By reason of the abundance and super-abundance of books, the best are commonly read but superficially, and, by many, not read at all; the attentions of the reading public being distracted with such a boundless variety. If there were only one book in the world, and its copies so multiplied that it were in every one's hands, almost every one would be familiarly and thoroughly acquainted with its contents. Or, if there were only a few books, and they accessible to all, those few would be pondered and studied till a considerable part of their contents were treasured up in the minds and memories of the generality of readers. But now that books are so numerous and innumerable, the readers skip from one to another without settling their attention upon any ; so that many who are fairly entitled to the credit of great reading, are very little improved in their intellectual faculties. They eagerly devour books, but properly digest and appropriate scarcely any thing therein, and their minds are plethoric, but destitute of vigor.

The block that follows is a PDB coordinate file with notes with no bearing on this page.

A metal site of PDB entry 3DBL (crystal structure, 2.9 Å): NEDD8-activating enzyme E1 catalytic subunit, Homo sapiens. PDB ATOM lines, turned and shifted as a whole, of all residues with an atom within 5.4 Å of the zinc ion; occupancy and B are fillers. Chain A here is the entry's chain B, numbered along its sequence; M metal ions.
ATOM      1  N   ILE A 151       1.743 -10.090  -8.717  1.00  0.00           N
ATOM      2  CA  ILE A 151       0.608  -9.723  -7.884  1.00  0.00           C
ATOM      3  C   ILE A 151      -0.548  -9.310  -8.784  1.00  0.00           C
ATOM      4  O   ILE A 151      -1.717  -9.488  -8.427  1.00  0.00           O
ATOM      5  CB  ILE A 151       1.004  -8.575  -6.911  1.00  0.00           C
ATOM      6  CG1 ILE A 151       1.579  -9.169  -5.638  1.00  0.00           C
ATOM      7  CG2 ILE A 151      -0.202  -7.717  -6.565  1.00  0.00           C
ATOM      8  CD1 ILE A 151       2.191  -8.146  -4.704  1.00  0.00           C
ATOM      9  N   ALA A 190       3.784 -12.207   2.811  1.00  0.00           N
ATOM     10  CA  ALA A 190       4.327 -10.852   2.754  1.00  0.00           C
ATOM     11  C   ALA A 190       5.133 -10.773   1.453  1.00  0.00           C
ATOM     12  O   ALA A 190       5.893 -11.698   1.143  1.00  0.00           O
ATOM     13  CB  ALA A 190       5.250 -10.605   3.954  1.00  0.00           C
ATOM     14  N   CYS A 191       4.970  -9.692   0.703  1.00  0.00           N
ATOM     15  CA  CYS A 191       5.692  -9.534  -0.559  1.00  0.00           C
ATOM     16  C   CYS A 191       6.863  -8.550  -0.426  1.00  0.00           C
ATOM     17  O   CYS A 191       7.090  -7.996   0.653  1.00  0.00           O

Besides this, with the bulk of the bookish tribe, reading has become an idle amusement, rather than a serious and laborious occupation. They read for pleasure, more than for profit. The acquirement of a fund of really useful knowledge scarcely comes within the scope of their object, which is chiefly to beguile the tedious hours by furnishing food for the imagination. And hence is it, that no books are so palatable, or so generally read, and with so much eagerness, as the lighter compositions, which are fraught with amusement, but barren of sound instruction. A novel even of the lowest cast, finds more readers than a serious work of great merit.